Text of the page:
Monday, May 30, 2011

My Last Weekend with Dr. Chaitow

As my NMT Diploma nears its end, it was time for our class to spend its final weekend with Dr. Leon Chaitow.

This weekends topic was the European version lower extremity.

On Saturday we covered the basic table assessents for the lower extremity, and than applied MET methods to everything around the thighs.

Sunday was much the same with MET and PR techniques shown for the lower leg. We were also shown some nice joints mobilizations of the ankles and hips using METs.

I spoke to Dr. Chaitow about reading Gray Cooks new book "Movemnet". I would really like to get his opinion on Grays philosphy.

I question the use of table assessents as a main assessment of a patient as opposed to an assessment of movement patterns (FMS, SFMA, Sahrmann). Now some table assessments can come in handy, like in the SFMA breakouts to determine if a problem is a mobility or stability one.

I am a believer in Grays thought process that hypertonic muscles, are primer movers being ask to also be primary stabilizers, as the timing (not strength) efficency of the actually prime stabilizers is off.

Example would be when timing of the deep inner core unit (multifidus, TVA, etc)is off and the body will compensate as a protective mechanism by getting the muscles around the pelvis to become hypertonic in an attempt to keep the spine and pelvis stable.

This is how a stability or motor control issue can make it seem like a person has a mobility or flexibility issue when they do not.

Remember mobility problems are consistent. Stability problems are inconsisent.

I hope Dr.Chaitow will read Grays book soon.

Stay Strong,


  1. You can't argue with the results that manual therapists have had with the use of table assessments versus movement based assessments.

    That isn't a knock on the movement based assessments, but rather praise for the table assessments.

    I mean, something could be hypertonic because of what you said, but what of say, hypertonic spinal erectors? Their job is to stabilise, is it not? Although you could argue their job is to extend, it's kind of like rectus abdominus, I see it as they are resisting flexion, as oppsosed to creating extension. Deadlift versus hyperextension kind of thing.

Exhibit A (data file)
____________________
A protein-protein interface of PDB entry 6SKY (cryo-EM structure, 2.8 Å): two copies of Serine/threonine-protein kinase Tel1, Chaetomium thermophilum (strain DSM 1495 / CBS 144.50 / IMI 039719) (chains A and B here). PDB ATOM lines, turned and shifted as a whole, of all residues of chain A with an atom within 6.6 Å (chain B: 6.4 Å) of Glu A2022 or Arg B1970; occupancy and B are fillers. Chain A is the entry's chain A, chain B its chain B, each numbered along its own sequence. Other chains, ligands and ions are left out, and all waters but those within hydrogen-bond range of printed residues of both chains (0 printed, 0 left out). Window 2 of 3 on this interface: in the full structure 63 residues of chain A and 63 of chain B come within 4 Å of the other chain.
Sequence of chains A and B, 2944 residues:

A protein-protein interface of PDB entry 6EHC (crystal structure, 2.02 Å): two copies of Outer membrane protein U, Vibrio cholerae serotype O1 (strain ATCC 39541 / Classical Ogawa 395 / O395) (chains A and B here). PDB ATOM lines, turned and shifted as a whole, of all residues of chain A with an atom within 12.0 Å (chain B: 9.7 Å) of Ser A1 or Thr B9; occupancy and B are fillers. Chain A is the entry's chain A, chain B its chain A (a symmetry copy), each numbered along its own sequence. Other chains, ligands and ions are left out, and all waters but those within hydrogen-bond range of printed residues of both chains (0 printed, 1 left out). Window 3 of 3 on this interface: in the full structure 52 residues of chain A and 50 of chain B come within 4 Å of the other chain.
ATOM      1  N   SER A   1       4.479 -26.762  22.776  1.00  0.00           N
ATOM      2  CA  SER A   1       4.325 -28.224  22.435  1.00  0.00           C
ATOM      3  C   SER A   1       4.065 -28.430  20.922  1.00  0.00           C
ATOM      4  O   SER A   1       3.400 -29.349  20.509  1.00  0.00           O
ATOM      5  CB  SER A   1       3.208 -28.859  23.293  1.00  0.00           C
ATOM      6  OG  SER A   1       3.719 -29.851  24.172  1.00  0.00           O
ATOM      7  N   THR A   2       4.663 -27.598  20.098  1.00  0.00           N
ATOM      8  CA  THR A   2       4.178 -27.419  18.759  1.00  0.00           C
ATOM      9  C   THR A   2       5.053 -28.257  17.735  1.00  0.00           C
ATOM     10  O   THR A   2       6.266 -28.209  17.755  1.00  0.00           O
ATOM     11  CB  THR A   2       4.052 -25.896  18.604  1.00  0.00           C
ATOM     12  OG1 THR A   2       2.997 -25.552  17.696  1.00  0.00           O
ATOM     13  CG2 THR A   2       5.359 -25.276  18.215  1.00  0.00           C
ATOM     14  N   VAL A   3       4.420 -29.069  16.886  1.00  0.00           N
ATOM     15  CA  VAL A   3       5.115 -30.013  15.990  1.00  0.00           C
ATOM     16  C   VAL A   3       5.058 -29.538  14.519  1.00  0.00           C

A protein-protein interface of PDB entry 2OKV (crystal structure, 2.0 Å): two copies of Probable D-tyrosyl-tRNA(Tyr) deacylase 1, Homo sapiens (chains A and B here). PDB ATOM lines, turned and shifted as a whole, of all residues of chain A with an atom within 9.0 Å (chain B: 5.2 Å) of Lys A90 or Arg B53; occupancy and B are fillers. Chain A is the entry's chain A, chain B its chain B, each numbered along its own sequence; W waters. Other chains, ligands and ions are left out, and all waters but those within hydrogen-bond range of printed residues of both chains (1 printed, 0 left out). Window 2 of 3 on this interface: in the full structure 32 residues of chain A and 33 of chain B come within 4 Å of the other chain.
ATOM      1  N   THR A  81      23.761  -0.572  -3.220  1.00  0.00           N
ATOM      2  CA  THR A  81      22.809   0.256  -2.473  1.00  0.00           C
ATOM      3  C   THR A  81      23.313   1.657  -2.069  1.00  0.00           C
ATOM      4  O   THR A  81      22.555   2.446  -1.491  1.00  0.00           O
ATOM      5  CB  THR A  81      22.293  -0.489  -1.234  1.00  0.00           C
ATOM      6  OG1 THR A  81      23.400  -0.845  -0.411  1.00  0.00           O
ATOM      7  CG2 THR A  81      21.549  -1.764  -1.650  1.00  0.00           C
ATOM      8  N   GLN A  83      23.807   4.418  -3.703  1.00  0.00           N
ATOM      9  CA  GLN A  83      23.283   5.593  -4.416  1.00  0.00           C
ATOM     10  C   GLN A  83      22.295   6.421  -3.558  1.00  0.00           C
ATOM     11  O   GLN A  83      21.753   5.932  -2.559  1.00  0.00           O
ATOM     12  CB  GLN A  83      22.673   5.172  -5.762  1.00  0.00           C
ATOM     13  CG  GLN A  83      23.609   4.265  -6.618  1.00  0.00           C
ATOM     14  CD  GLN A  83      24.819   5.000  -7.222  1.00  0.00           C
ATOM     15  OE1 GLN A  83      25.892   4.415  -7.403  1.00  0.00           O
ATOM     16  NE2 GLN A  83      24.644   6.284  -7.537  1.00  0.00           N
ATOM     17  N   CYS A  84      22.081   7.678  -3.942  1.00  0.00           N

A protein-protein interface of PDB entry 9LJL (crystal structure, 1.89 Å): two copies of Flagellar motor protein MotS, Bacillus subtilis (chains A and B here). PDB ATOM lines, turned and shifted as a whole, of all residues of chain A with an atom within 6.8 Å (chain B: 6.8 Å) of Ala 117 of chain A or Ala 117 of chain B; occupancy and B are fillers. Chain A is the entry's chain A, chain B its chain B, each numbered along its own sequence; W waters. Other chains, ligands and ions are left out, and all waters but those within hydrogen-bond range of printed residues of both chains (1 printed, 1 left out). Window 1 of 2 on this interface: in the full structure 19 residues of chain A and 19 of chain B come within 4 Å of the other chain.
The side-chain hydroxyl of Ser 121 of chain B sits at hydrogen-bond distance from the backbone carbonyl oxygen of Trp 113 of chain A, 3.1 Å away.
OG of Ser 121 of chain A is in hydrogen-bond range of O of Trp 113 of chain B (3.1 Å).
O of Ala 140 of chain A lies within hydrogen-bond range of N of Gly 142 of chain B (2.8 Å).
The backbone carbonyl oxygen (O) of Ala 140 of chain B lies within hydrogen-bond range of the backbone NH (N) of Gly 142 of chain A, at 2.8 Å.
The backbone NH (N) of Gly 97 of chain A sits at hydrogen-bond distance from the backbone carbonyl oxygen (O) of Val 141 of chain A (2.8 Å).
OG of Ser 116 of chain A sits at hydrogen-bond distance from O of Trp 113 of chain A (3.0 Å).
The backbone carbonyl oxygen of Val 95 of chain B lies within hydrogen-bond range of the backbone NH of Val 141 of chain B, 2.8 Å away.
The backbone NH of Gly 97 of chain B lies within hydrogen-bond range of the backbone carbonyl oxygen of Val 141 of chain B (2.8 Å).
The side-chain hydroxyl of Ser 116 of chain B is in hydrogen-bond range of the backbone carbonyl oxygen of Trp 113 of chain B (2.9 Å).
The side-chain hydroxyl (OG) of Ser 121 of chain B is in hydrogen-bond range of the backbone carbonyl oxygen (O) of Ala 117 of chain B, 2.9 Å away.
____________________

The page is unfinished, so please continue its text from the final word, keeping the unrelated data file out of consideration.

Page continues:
Sometimes it is just as simple as they have done more work than they can handle, and the stress response has overwhelmed the tissue.

    Sometimes it isn't that simple.

    Gray is brilliant, but a lot of what he says isn't new stuff, it is stuff osteopaths have been doing for a long time. He is just explaining the whys a lot better.

  2. I disagree that a table assessment should be your first plan of action. I think table assessments are part of the puzzle.

    I know Gray didnt come with these concepts. Most of them are from Janda and Lewit and DNS, and some others no doubt, and you are right in that Gray just spells it out better.

    But nothing that I have come across compares to Grays thought process on corrective strategies.

    Also yes manaul therapist can get great results on the table, but if they dont follow their table treatment up with some form of movement re-education the effects of the treatment are short lived in most cases. This is also where Gray is ahead of others in my mind.

    Good discussion.

  3. Yeah, I agree wholeheartedly about following up the manual treatment with exercises or movement re-education.

    I know that Gray says something along the lines of: is the glute medius dysfunction causing the poor squat or is it the other way around.

    I know that all muscles are under a central control, but also, those same muscles have local chemical reactions etc. that can initiate the dysfunction leading to the lesion being maintained/worsened by central nervous system factors.

    I haven't read Gray's new book, just Athletic Body In Balance, I might give it a read after my exams finish, to check out his corrective strategies.

    We are on the same side, I just like to discuss for the sake of discussion. If you have to defend your viewpoint, you learn to really understand it, or change it.

    Keep up the good work.

  4. Thanks Nick.

    Good stuff my man.